The landscape for oil transportation is changing rapidly along our shores and within our communities. Washington State increased from zero shipments of oil in 2011 to 700 million gallons in 2013. Today, we receive approximately 19 unit trains a week, each carrying as much as 3 million gallons of Bakken crude, which is then in turn mostly put into smaller barges and vessels destined for refineries in other locations throughout Washington and California. If the proposed facilities in Grays Harbor and the Columbia River are built, and if refinery expansions happen in the Puget Sound to accommodate rail imports are permitted and fully built over the next few years, the weekly unit train number could jump to 137 or more. Concerned yet?

Will this happen in waters adjacent to your favorite recreation area?

Will this happen in waters adjacent to your favorite recreation area?

Given the complexity of the issue, and how much has been happening lately, we’ve been blogging about it a fair amount in efforts to raise awareness of the impacts to our coastal resources, as well as promoting action towards stronger protections. You can read more here and here.

Marine & Rail Oil Transportation Study Finalized

The Washington State 2014 Supplemental Budget provided one-time funding for Ecology to conduct a Marine and Rail Oil Transportation Study. The objective of the study was to analyze the risks to public health and safety, and the environmental impacts associated with the transportation of oil in Washington State: $300,000 of the state toxics control account—state appropriation was provided solely for the department to conduct a study of oil shipment through the state. The purpose of the study was to assess public health and safety as well as environmental impacts associated with oil transportation. The study must provide data and analysis of statewide risks, gaps, and options for increasing public safety and improving spill prevention and response readiness. Read the full study here.
A few key recommendations that we feel are essential to better protecting our waters from a major oil spill:
  • Ensure permanent funding for assessing oil transportation risks. This would keep agencies informed on the changing energy picture and its potential effect on public health and safety and environment. Additional funding is needed to support the expansion of Vessel Traffic Risk Assessment (VTRA) to Grays Harbor, the Columbia River, the outer coast, changes in Puget Sound, and the development of a Rail Traffic Risk Assessment (RTRA) model to analyze changes to the rail transportation system.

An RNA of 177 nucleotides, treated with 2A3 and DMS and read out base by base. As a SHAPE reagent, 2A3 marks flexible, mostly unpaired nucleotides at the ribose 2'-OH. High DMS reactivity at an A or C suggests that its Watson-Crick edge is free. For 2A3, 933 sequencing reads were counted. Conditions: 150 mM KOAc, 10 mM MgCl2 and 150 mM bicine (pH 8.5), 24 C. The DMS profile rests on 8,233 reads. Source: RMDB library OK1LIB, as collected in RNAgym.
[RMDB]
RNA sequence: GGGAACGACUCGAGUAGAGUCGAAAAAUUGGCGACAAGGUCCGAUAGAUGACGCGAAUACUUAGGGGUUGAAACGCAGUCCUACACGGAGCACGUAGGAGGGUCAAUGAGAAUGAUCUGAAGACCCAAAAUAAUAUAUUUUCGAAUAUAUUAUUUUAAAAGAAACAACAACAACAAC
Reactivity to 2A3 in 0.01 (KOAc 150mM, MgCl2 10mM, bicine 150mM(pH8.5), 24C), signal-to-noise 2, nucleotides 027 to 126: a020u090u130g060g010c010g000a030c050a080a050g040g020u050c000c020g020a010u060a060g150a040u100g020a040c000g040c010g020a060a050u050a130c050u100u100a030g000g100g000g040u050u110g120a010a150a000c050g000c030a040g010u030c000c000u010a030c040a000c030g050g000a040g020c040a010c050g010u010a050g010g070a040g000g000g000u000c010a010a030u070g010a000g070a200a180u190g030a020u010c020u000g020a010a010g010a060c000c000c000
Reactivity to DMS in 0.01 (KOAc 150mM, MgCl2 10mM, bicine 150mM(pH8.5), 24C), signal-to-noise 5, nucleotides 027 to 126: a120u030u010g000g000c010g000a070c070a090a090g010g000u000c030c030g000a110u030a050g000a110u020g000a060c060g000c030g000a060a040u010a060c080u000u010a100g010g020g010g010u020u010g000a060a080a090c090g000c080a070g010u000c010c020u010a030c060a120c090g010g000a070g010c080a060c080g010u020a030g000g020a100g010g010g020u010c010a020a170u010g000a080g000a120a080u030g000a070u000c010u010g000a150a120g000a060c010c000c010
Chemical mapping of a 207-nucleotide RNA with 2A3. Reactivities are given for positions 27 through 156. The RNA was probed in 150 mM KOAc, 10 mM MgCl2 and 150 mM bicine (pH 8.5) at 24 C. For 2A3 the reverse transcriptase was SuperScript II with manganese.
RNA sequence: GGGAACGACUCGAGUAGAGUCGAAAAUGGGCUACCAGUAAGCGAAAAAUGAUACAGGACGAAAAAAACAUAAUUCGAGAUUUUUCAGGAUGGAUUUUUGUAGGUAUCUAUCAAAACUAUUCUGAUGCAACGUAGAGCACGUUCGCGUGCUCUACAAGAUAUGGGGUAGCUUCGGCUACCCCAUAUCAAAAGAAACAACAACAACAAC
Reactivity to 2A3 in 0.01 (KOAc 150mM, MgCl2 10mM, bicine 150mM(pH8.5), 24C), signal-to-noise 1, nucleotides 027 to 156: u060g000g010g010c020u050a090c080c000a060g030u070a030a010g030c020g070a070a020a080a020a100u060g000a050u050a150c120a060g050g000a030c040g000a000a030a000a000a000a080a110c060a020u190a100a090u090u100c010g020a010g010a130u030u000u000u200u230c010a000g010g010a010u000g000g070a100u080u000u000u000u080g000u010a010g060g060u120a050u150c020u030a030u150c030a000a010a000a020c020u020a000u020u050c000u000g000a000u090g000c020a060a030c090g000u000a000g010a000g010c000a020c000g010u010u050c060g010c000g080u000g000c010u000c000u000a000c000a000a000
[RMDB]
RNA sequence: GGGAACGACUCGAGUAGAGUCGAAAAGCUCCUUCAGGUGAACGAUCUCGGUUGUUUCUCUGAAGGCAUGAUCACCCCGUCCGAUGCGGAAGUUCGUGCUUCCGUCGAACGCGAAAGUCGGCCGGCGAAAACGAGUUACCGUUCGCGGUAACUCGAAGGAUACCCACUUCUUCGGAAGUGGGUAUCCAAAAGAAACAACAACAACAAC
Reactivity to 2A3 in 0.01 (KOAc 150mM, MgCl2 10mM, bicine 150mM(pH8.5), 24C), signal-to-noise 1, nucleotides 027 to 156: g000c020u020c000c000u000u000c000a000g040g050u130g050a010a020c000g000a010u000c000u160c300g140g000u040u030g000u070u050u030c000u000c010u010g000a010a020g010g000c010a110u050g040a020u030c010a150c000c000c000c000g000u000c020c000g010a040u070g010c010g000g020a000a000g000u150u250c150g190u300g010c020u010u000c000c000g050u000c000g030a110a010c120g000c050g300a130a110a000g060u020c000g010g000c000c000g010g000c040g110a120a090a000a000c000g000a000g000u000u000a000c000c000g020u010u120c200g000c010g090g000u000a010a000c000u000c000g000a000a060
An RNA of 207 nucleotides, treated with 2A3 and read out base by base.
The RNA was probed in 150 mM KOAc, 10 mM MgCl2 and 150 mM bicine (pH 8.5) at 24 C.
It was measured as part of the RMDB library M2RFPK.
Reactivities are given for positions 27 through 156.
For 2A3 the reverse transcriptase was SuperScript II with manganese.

• Enhance and provide for a continuous supply of oil spill response equipment and local first responder firefighting equipment. Direct Ecology to develop a grant program for firefighting equipment and working with local responders to develop rules for the administration of the program. Provide ongoing funding and staffing to administer the program, maintain existing equipment, and provide periodic training to first responders.
  • Modify statutory authority to extend financial responsibility requirements to rail and mobile facilities and enable Ecology to modify the regulations on financial responsibility requirements. By requiring Certificates of Financial Responsibility, Ecology can ensure that companies transporting oil through the state can pay for cleanup costs and damages from oil spills.
  • The Washington Pilotage Commission should undertake an analysis with the Harbor Safety
    Committees, U.S. Coast Guard, Ecology and the state of Oregon, and consider rule making on expanding requirements for escort tugs and/or other safety measures for tank vessels including articulated tug and barges.
  • Direct Ecology and the fire marshal’s office to analyze the need for hazardous materials response teams. This analysis should consider team composition, equipment and training, locations, funding mechanisms, and statewide coordination. Part of this analysis should include development of a startup and recurring cost estimates for such teams.
Escort Tugs are an important step in the right direction. Currently they are only required within the Puget Sound.

Escort Tugs are an important step in the right direction. Currently they are only required within the Puget Sound.

Will the Washington Legislature move forward with study recommendations that better protect our coast & communities or let the study sit on the shelf and collect dust?

Time will tell…various pieces of legislation are currently under consideration in Olympia. Last week, the House of Representatives passed HB 1449 (supported by the Environmental Priorities Coalition) and the bill now heads over to the Senate where it likely faces an uphill battle. Read More

The Senate recently passed legislation (SB 5057) focused mostly on improving rail safety aspects, but denied the inclusion of stronger protections for marine waters and financial assurance language that would’ve held oil and rail companies accountable. Read More

What can YOU do to help protect our coast & communities?

Whether it’s writing a letter to your Senator asking them to support stronger protections, showing up at a town hall meeting and speaking up, traveling down to Olympia to participate in a constituent meeting with you legislator, or joining Hands Across the Sand on May 16th, we can help you find your voice in calling for action to better protect our quality of life now, and for future generations. Contact WA Policy Manager Gus Gates for any assistance and upcoming volunteer opportunities.